Stenius, big and strong extrovert, surpassed 8 metres in 1965 and did his longest ever, 8.16m, at Los Angeles in May 1966, joining the world elite in the all-time lists behind Boston, Ter-Ovanesian and Olympic Champion Lynn Davies.
Only 23 of age, NCAA champion Stenius’ future loomed bright until he was hit by Achilles tendon injuries and had to leave the sport. He became a Doctor of Physiology in the USA and did not return to Finland until 1997, but is now working for the Finnish Federation as a Long Jump coach.
’World record’ combined jumper
Eskola, in the midst of injuries, had a long career, clearing 7 metres for fun in his late 30´s. During the 1971 season, a huge amount of 60 Finnish men made this admirable distance, a feat never achieved later again.
In 1968, a young talent Pertti Pousi produced 17.00m in the Triple Jump and 8.04m in the Long Jump at Kuortane on consecutive days – a “World Record “ combination in those events up to that time. Two years later, his promising career was as well over.
In the 1971 Europeans in Helsinki, Mauri Myllymäki was 5th – he later became a well-known athletics commentator in television – and 35-year-old Reijo Toivonen was 6th.
8.34m hang tops long career
Jarmo Kärnä, eight-time Finnish champion, had the longest career in this event in the national team, from 1981 to 1994. A slow developer like Valkama, he did not pass 7 metres until age 20, and yet became an international class jumper with 10th place in the 1988 Olympics in Seoul, 6th in the 1990 Europeans in Split and a bronze medal in the 1992 European indoors.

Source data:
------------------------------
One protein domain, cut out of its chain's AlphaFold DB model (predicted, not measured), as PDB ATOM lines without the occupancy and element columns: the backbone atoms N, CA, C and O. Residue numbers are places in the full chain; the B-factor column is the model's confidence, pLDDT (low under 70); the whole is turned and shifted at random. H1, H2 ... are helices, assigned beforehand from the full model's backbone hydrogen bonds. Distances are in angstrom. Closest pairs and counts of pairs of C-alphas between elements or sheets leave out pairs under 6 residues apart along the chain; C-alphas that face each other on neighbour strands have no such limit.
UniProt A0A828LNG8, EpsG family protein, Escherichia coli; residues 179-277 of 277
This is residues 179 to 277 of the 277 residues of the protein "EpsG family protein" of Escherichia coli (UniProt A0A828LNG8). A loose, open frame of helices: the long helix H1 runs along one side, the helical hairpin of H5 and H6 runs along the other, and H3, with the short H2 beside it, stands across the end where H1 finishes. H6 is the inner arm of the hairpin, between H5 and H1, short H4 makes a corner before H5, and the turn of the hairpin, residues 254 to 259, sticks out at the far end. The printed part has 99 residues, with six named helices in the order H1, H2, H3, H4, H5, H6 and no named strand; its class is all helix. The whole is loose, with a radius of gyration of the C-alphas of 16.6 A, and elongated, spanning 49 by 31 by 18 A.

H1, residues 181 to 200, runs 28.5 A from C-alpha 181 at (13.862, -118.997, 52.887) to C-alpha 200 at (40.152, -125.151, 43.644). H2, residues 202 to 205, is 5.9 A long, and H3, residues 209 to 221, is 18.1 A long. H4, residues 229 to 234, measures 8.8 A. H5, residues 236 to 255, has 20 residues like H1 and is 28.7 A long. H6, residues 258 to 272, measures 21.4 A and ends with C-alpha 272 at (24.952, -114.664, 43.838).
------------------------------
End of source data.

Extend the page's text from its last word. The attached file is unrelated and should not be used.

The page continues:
Kärnä’s simple yet powerful hang style carried him to record-equalling 8.16m at Riga in 1989. He also had a massive wind-assisted 8.34m in the series – the longest leap by any Finn ever.
And then came Tommi!
Police constable Juha Kivi was the next Finn over 8 metres in 1989. In later years, the dream limit has been just-and-just missed by Juha Plosila and evergreen Kenneth Kastren – a slender but springy athlete, national team member since 1994, when he at last beat Stenius’ national junior record from 1962!
In the new millennium, Simon Sundsten and Niklas Rorarius have joined the 8-metre fraternity (both wind-assisted), until a big giant named Tommi Evilä joined the scene and crowned his great 2005 season with national record diatances 8.18 and 8.19 (plus 8.27 and 8.25 with wind), moving Stenius´ ancient name from the lists. We will hear more about him.
More medals, as the Women leap far too
Among the Finnish women, Pori housewife Maire Österdahl took the bronze medal in the 1950 Europeans in Brussels, and versatile Pirkko Helenius did the same in Rome 24 years later, with her best ever of 659. Helenius’ amazing range was highlighted by national titles in Pentathlon and Cross Country running as well!
We also remember Ringa Ropo (now Junnila), who was elected the Beauty Queen of the 1989 European Indoors in Budapest, where she won the bronze medal. Originally a high jumper, Ropo at age 14 cleared 1.78m and her best ever 1.88m in 1987, until a back operation and change of events became a must.
Ropo’s 6.85m still stays a Finnish record, but she also had a windy 6.93m at Sestriere in 1992, in the fantastic competition in which Heike Drechsler sailed into unknown with an unbelievable 7.63m.
Johanna Halkoaho and Heli Koivula-Kruger – Triple Jump European silver medallist in 2002 – have been the leading Finnish women long jumpers in recent years.
Twelve women over 6.40m and fourteen men over 7.90m is not bad for a country of some five million inhabitants. It seems age really doesn´t matter: Petri Keskitalo jumped 7.31 at age 15 and Tapani Taavitsainen 7.04 two weeks before his 50th birthday!
Matti Hannus for the IAAF